Pescadero Emmett Aluli and I bolted down lunch to trudge through the dunes to the cliffs along the coast and finally scramble down along the rocks when we thought we finally saw first one elephant seal’s head popping up in the surf and then another much closer coming up and then submerging into the calmer cove nearby. I zoomed the digital camera towards the seal’s face and was rewarded with specks proving we had been part of this wild scene. This is the season when the elephant seals pursued by sharks come into the beach at night to breed so the smell of wild animals is rich along the water even when nothing is stirring at dawn but the memories of the previous night.
The seal staring through the water at Emmett and me as we gawked back from the rocks, both curious as we looked from different worlds at the strangeness before us, was a gift of reality juxtaposed with the soaring search and struggle of the Tides board process and retreat. I was grounded more deeply several hours later as I drove quickly along the coast back into South San Francisco to the Teamsters District Council 7 offices near Candlestick/Monster Stadium for the second annual review of the campaign that WARN, the IBT locals, and UFCW locals have supported to check the building of giant, 1M+ square foot Wal-Mart distribution center in Merced, which if built would spur the expansion and opening of more than 100 Supercenters in the Bay Area.
The eight local unions had been convened by Phil Tucker and the California Health Communities Network for the “annual” review. Nick Robertson, our field general on the ground in Merced gave the report. The draft environmental review report had been delayed another year and might be read by fall of this year, a victory in itself. There were likely a dozen significant problems with the likely report we had found from research done by WARN in Merced and nationally. We had all joined to make sure the issue had been major in the city council races in the fall of 2007 and had made a big difference. There were now more receptive council members willing to listen to all the citizens of Merced, not just Wal-Mart. From a long shot two years ago when we all jumped into this fight, we now had pulled up to even and could think that we might be able to win.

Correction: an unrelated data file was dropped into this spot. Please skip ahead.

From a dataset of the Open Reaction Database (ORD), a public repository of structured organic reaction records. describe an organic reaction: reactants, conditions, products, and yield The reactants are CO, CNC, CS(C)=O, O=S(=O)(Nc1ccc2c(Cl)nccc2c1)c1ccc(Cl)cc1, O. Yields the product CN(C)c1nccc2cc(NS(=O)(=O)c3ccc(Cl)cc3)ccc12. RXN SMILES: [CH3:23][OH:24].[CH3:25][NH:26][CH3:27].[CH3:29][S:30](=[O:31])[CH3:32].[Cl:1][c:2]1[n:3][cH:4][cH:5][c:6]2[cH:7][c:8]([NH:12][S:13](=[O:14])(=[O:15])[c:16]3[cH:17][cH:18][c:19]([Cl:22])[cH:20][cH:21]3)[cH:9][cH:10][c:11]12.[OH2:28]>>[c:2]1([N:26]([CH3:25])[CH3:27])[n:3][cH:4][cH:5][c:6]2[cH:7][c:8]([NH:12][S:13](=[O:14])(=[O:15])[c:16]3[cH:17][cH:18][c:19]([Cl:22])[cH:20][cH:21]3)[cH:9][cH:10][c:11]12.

The local unions from the UFCW and IBT knew this was all on their shoulders as well. The UFCW was supporting the work with a per member payment of less than 2 pennies. The Teamsters going forward were assessing the grocery and warehouse locals too. The partnership was clear. The distribution centers were the heart of the enterprise. Stop or slow the expansion at the heart and it equaled scores of site fights despite their importance. This was a gut check and a stand on hard ground. We all had to dig in and make the most of the opportunity we had before us.
This was a wild reality that I could finally understand clearly as I drove back down the coast through the mist and fog to Pescadero.